On December 11, 2003, when asked in a press conference whether his Iraq policy was consistent with international law, President George W. Bush joked, “International law? I better call my lawyer; he didn’t bring that up to me.”

But, in fact, since the 9/11 attacks, the United States government had aggressively constructed a new body of international law: global security law. While the Bush administration is probably best known for its CIA black sites, extraordinary rendition, and defense of torture, those policies were in fact rather short-lived, lasting a handful of years at most. By contrast, global security law not only still exists but is becoming ever more entrenched. More than a decade after the attacks, global security law remains one of the most persistent legacies of 9/11.

On September 28, 2001, the United Nations Security Council passed Resolution 1373. Operating under Chapter VII of the UN Charter, which makes resolutions binding on all member states (noncompliance is at least theoretically subject to sanctions), the
Security Council required states to change their domestic law in parallel ways to fight terrorism. Previously, the Security Council had typically directed states’ actions or urged states to sign treaties, but it had not directed changes in countries’ domestic laws. With Resolution 1373, the Security Council required states to alter some of the most sensitive areas of national law, like criminal law and domestic intelligence law.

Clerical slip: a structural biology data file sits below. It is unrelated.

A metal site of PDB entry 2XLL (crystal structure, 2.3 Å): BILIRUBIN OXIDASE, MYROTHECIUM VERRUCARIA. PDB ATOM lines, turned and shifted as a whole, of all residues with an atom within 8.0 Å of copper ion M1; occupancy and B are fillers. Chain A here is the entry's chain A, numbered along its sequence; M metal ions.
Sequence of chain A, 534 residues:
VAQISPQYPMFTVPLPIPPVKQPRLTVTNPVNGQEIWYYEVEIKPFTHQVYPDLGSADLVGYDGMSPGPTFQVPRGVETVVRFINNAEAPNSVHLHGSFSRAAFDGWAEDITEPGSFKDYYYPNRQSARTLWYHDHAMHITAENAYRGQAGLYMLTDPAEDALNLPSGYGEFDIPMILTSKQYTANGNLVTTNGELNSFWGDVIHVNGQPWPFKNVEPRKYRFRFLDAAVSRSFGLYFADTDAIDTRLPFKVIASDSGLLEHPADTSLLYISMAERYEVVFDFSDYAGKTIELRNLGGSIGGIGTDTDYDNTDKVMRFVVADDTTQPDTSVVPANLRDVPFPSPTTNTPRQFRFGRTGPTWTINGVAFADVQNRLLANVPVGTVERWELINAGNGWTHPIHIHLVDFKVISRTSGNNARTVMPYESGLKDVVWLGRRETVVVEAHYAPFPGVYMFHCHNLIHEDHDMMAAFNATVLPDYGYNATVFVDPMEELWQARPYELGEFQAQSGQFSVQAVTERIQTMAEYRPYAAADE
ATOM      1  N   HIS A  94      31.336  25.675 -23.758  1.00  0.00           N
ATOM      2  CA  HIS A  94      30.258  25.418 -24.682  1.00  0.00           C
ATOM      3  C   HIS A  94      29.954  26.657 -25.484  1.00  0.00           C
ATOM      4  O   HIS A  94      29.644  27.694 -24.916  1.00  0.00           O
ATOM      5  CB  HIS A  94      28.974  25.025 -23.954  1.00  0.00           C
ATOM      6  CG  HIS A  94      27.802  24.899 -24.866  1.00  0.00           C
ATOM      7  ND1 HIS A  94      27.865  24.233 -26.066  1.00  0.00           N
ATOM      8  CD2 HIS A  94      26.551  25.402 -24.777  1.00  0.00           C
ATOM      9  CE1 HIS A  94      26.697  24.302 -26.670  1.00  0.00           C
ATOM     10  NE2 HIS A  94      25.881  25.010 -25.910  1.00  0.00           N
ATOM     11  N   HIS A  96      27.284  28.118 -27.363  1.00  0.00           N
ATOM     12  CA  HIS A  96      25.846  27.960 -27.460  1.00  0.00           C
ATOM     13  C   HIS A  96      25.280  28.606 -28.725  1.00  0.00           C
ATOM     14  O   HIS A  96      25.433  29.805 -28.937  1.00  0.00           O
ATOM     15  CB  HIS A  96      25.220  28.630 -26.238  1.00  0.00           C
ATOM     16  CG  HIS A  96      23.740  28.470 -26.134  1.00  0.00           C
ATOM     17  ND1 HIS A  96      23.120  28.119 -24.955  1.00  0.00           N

by Ruben Enikolopov

The mandating of female participation by the NSP has resulted in increased male acceptance of women in public life as well as broad-based improvements in women’s lives, although there is no evidence that it has affected the position of women within the family. Image courtesy of Fotini Christia.

How has Afghanistan's largest development program affected democratic processes, counterinsurgency, and the position of women?

Each year, billions of dollars in foreign aid are directed to the developing world. Assistance comes in a variety of forms, but one particular method of delivery—community-driven development (CDD)—which came about as a response to large-scale top-down initiatives that were criticized for failing to empower aid recipients, has become especially popular. This approach emphasizes involvement of local communities in planning decisions and controlling investment of resources. Beyond benefiting communities with their involvement in planning decisions and the investment of resources, CDD is intended to encourage sustained participation through local representative institutions, thus improving social capital and local governance.